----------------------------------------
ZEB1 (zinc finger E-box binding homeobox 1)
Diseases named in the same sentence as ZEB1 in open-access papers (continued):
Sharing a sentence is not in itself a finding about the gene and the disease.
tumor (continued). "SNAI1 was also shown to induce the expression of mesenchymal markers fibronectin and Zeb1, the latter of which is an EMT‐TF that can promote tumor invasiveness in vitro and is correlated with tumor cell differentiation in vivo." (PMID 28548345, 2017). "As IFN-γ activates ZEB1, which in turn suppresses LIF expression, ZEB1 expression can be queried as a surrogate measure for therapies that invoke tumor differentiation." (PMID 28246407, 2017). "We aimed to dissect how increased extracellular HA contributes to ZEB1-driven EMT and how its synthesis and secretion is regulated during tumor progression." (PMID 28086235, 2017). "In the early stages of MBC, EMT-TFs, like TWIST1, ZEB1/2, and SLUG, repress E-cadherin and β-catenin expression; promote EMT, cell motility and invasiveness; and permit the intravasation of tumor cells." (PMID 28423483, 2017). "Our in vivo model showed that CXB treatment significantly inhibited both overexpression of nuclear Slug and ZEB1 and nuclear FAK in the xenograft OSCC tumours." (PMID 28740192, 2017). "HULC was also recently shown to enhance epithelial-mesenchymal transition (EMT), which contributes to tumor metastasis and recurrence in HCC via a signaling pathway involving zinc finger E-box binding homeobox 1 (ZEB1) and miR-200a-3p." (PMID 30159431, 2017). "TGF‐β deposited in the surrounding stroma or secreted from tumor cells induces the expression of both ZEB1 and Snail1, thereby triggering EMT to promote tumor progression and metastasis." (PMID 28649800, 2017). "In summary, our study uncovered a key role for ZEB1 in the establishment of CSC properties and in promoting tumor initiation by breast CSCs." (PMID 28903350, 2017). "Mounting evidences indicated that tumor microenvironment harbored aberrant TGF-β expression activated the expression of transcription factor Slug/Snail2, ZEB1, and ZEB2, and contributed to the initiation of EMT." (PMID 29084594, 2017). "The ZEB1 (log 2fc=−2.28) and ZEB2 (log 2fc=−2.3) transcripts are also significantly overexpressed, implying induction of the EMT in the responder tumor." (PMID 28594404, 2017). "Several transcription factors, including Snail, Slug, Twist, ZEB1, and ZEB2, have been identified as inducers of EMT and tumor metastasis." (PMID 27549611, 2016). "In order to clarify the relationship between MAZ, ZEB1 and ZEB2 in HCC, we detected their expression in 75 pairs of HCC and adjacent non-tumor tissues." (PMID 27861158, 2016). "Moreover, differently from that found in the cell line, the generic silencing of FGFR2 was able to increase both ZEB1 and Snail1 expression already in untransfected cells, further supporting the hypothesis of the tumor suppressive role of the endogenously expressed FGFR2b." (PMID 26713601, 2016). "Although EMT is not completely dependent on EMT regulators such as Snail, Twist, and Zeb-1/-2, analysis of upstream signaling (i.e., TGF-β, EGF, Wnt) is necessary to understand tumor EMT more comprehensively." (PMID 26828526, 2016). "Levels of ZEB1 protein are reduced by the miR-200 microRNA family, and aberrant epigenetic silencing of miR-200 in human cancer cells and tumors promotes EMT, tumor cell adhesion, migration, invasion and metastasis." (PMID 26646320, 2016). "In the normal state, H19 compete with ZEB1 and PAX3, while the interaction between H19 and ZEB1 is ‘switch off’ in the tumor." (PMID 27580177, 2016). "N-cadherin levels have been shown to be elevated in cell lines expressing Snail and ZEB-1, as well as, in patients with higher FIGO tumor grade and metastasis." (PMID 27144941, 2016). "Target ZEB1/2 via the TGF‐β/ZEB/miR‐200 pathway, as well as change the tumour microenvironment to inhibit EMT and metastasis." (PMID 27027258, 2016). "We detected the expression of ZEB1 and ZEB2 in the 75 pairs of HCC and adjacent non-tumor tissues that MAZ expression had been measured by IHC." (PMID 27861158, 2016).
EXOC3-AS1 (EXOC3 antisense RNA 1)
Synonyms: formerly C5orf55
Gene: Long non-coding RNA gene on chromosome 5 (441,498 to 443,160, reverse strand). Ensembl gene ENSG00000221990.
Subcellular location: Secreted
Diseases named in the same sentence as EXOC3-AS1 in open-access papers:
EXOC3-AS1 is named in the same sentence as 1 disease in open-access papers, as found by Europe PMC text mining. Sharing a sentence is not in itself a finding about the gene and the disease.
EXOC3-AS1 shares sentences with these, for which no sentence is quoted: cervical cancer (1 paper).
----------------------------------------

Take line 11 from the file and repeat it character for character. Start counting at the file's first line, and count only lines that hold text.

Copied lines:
EXOC3-AS1 shares sentences with these, for which no sentence is quoted: cervical cancer (1 paper).